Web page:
I'm busy working on my blog posts. Watch this space!
Physical vs Psychological Injuries
July 19, 2016
Physical and psychological injuries both affect organisational performance
Heinrichs Safety recently attended a mental health first aid course in Melbourne. Facilitated through one of the Victorian workers' compensation insurers, the two-day course provided a fascinating insight into mental illnesses in Australia. The presenter had experienced mental illness herself, bringing a valuable authenticity to the course. Developed 15 years ago by Mental Health First Aid Australia, the course has been provided to over 200,000 Australians. It equips participants with the first aid skills to identify, uncover and respond to mental illness symptoms in others. Similar to its physical health counterpart, the course is delivered as a package of knowledge and skills, and attendees can use these capabilities beyond the workplace across all parts of life.
One of the most cutting insights was the trainer's comparison between physical and mental injuries. In terms of debilitation and quality of life, severe clinical depression is comparable to paraplegia. That statement takes some serious consideration. When one considers the prevalence of depression (1 in 8 Australians will suffer some form of depression in their lives), the potential harm the illness causes is hard to comprehend.
Fans of the AFL will be familiar with the rising incidence of mental illness in that sport. Of note is arguably the code’s greatest player Lance 'Buddy' Franklin missing his team's finals series in 2015 due to mental illness. Richmond's new recruit Chris Yarran’s case is another in a growing list of ‘mental injuries’. Whilst perhaps comparing a serious issue to a football competition treads a line of integrity, comparing both areas in an occupational setting places the injury into a useful context.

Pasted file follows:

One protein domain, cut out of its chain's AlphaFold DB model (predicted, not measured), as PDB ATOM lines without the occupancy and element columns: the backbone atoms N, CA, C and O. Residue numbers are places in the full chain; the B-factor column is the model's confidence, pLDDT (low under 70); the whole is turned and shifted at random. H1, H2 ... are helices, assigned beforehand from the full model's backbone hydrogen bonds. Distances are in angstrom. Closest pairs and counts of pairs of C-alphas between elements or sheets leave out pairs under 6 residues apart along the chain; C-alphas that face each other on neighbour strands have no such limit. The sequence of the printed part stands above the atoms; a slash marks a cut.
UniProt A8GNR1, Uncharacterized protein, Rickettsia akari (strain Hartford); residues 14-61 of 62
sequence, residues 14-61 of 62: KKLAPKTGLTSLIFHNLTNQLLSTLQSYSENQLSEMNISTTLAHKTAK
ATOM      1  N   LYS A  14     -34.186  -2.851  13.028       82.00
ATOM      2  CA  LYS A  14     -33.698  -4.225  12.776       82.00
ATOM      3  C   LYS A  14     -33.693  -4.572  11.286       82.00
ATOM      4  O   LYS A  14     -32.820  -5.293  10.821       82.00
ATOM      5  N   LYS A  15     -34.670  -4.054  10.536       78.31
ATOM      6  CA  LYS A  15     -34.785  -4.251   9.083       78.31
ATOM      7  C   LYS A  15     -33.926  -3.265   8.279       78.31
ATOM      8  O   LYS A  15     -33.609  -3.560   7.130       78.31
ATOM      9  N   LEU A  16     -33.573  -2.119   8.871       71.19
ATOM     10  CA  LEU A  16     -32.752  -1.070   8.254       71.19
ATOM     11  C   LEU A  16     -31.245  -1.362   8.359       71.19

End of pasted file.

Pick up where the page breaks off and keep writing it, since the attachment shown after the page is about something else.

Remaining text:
The finals represented the pinnacle of Buddy's trade. A reasonable analogy might be a graduate's exams, a lawyer's trial date, or an artist's gallery opening. A lot of hard work had gone into reaching that stage. Buddy giving up his chance to attain his ultimate goal crystallised the issue for fans of the sport, and potentially for others who have not experienced mental illness. Were we to compare the absentee to another workplace scenario, a CEO missing an AGM perhaps, the true gravitas of the affliction hits home. Those familiar with mental health know that the illness does not discriminate; but for others, the case plainly demonstrates this.
In an organisational context, unless your business is fully automated with robots, the issue represents a critical risk. Under Australian occupational safety law, employers are required to provide a workplace free of hazards that may harm workers' health, including psychological health. Debilitating injuries to workers, which can cause personnel to miss work and endure a lower quality of life, are bad for business. Whilst physical hazards have attracted strong attention since safety laws began (i.e. plant/equipment, noise, and manual handling), businesses have taken longer to treat hazards to mental health in the same manner. Physical or mental injuries both have similar effects on business, and as the mental health first aid course outlines, both have significant impacts on the injured, their families and the community.
A benefit of this concept is that the comparisons extend right through to 'return to work' and recovery. This means the majority of mental injuries can be treated, the best place for the injured to be is back at work as soon as possible, and that mentally injured people can lead full, happy and productive lives after rehabilitation and recovery. From the organisation's perspective, mental and physical injuries can both have impacts on worker health, productivity, and business success. Both injuries are caused by hazards, and thanks to improving research these hazards are increasingly able to be identified and mitigated. It will be interesting to see how or if the current review of Victoria's occupational safety regulations includes psychosocial hazards.
What are the critical hazards to the mental health of your people? Are your workers equipped to deliver mental and physical health first aid for both types of 'injuries'? Are you able to approximately quantify the risks mental health hazards pose to your workers?
Contact us at Heinrichs Safety for occupational health and safety risk assessment advice, support and guidance.